the physical environment. The clearing of forests, the cultivation of soils, the building of towns and cities, and the development of industries all have an impact on our physical surroundings. These activities can result in major long-term changes to the very environment that supports life on planet Earth. Human Geography Human Geography is the field of geography that deals with human presence, activities, and impacts on the natural environment. This includes the study of populations, their migration, and their distribution; economic activities such as resource extraction, industry, and agriculture;

settlement patterns and political geography and the modification of the natural environment. In short, human geography involves the study of all human activities and their impact on the natural environment. History The impact of early human societies on the natural environment was minimal because small nomadic populations existed primarily through hunting, fishing, and gathering. Tools and dwellings were fashioned from natural materials such as wood, stone, animal skins, and

bone. This was the type of existence of many First Nations groups at the time of European arrival in North America. The Modern Era and Changes to the Environment The domestication of plants and animals brought about greater changes in the physical environment. Land was used for extensive grazing and was cultivated to grow crops marking the beginnings of agriculture. The availability of more reliable food supplies allowed humans to live in permanent settlements and to develop a

more complex society. These developments brought about greater changes to the natural environment through the clearing of forests, construction of permanent dwellings, and the eventual growth of settlements. Impacts As early societies became more successful in meeting their needs within permanent settlements, they were able to live in larger concentrations and further develop their economic, social, and political systems. The rise of agricultural, resource extraction, and manufacturing activities led to more complex economic and political systems. Transportation and trade networks were established, political boundaries

were created, and settlements grew into towns and cities. The physical environment was subjected to greater and more permanent changes as societies evolved into the modern urbanized and industrialized world that we know today. The invention of the internal combustion engine, the rise of the automobile, and the discovery and extraction of vast amounts of fossil fuels resulted in dramatic changes to how people lived as well as a considerable impact on the natural environment. One of the greatest challenges faced by humans today is how to manage the use of energy resources in a sustainable fashion without inflicting permanent damage to the environment in the form of land, air, and water pollution and climate change.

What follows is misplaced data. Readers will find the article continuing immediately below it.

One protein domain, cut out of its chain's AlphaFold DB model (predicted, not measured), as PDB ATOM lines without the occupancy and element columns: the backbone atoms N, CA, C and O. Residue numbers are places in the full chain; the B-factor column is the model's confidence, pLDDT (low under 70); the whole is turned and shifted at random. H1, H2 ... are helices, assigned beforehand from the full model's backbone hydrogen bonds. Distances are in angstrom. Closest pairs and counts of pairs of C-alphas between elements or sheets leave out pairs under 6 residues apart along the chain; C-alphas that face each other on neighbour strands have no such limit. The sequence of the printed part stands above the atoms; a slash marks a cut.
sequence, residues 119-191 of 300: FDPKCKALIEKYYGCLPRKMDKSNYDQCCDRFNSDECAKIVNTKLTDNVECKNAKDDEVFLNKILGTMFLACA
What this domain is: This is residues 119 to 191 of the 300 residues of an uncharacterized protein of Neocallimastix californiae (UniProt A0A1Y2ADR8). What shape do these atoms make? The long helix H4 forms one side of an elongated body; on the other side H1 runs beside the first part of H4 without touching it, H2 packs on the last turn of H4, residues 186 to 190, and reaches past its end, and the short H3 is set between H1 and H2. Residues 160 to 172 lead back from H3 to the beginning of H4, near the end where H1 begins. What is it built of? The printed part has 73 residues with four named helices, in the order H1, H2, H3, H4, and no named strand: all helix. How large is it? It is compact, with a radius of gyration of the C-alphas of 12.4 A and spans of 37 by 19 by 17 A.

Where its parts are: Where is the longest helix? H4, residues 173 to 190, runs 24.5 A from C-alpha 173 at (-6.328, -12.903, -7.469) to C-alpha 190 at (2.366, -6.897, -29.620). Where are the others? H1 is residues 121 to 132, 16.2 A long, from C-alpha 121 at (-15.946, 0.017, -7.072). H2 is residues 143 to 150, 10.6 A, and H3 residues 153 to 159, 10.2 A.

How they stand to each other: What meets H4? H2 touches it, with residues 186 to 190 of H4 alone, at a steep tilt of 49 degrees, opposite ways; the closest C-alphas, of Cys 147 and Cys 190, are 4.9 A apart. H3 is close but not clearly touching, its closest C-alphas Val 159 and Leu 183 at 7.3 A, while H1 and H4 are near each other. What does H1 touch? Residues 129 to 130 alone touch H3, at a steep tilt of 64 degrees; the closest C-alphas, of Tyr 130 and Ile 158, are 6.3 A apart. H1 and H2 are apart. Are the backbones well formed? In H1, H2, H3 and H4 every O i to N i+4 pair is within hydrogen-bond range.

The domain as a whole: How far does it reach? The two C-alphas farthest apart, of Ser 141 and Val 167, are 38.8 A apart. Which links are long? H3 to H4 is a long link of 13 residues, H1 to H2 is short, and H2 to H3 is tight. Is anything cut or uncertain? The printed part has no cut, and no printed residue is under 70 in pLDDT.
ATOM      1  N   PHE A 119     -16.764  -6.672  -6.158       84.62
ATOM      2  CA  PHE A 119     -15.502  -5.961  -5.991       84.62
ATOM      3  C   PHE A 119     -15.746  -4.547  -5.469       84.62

The Human Impact on the Physical World Throughout human history, the physical environment has provided raw materials for human use and influenced human activities. In turn, human activities have altered the physical environment in dramatic ways in many parts of the world. Many believe that the nature of this interrelationship between the physical and human environments has reached a critical stage and will have to be addressed to ensure human survival on planet Earth in the 21st century.

Recently Viewed Presentations

  • Designing GIS & Remote Sensing Courses, Modules, &

    Designing GIS & Remote Sensing Courses, Modules, &

    Allows instructor to determine what students have learned Individual work Leave Elluminate on; hang up phone. Take 20 minutes to write down ideas about how you might use these ideas to design activities/assignments for your own course Call back in...
  • Workplace Violence - Occupational Safety and Health ...

    Workplace Violence - Occupational Safety and Health ...

    The National Institute for Occupational Safety and Health (NIOSH) defines workplace violence as: ... 2009 Bureau of Justice National Crime Victimization Survey. 572,000 occurred while at work. Among teaching occupations, technical or industrial schools had highest reported rates.
  • Sensory and Perception - PC\|MAC

    Sensory and Perception - PC\|MAC

    Our senses adjust to the overall level of stimulation More stimulation, less sensitive Less stimulation, more sensitive Stroop Effect Pink Blue Green Yellow Red Green Brown Orange Black Purple White Red Pink Orange Blue Light Blue Black Pink Red Green...
  • Spatializing tornado warning lead-time: Risk perception and ...

    Spatializing tornado warning lead-time: Risk perception and ...

    Experimental method. Choice scenario. Participants decide whether or not to order an aircraft hangar to shut down operations and . protect for a tornado. Cost/loss: $3000 to protect, $6000 loss if a tornado hits and you failed to protect. Should...
  • Development of Latent Prints

    Development of Latent Prints

    Images and other multimedia content used with permission. Fingerprint Chemicals (continued) Gentian violet (or crystal violet) - used for developing latent prints on the adhesive side of tape.
  • CALTECH 256 Greg Griffin, Alex Holub and Pietro

    CALTECH 256 Greg Griffin, Alex Holub and Pietro

    Benchmarks Clutter: 827 Background Images Acknowledgements Rob Fergus and Fei Fei Li, Pierre Moreels for code and procedures developed for the Caltech-101 image set Marco Ranzato and Claudio Fanti for miscellaneous help Sorters: Lis Fano, Nick Lo, Julie May, Weiyu...
  • Process Biotechnology

    Process Biotechnology

    Engineering Materials Corrosion Methods of corrosion control or prevention: Materials selection Corrosion control or prevention Coating Design Cathodic & anodic protection Environmental control Temperature Velocity Oxygen Concentration Inhibitors Cleaning Metallic Nonmetallic Metallic Inorganic Organic Avoid excessive stresses Avoid dissimilar ...
  • Cultural Influences on Cognitive Development Guided Participation Adults

    Cultural Influences on Cognitive Development Guided Participation Adults

    e.g., N G O H P I Q J ? Phase Two: How well do the children do in solving more challenging letter completion problems? e.g., U C T D S E R F ? Findings: Children who needed fewer...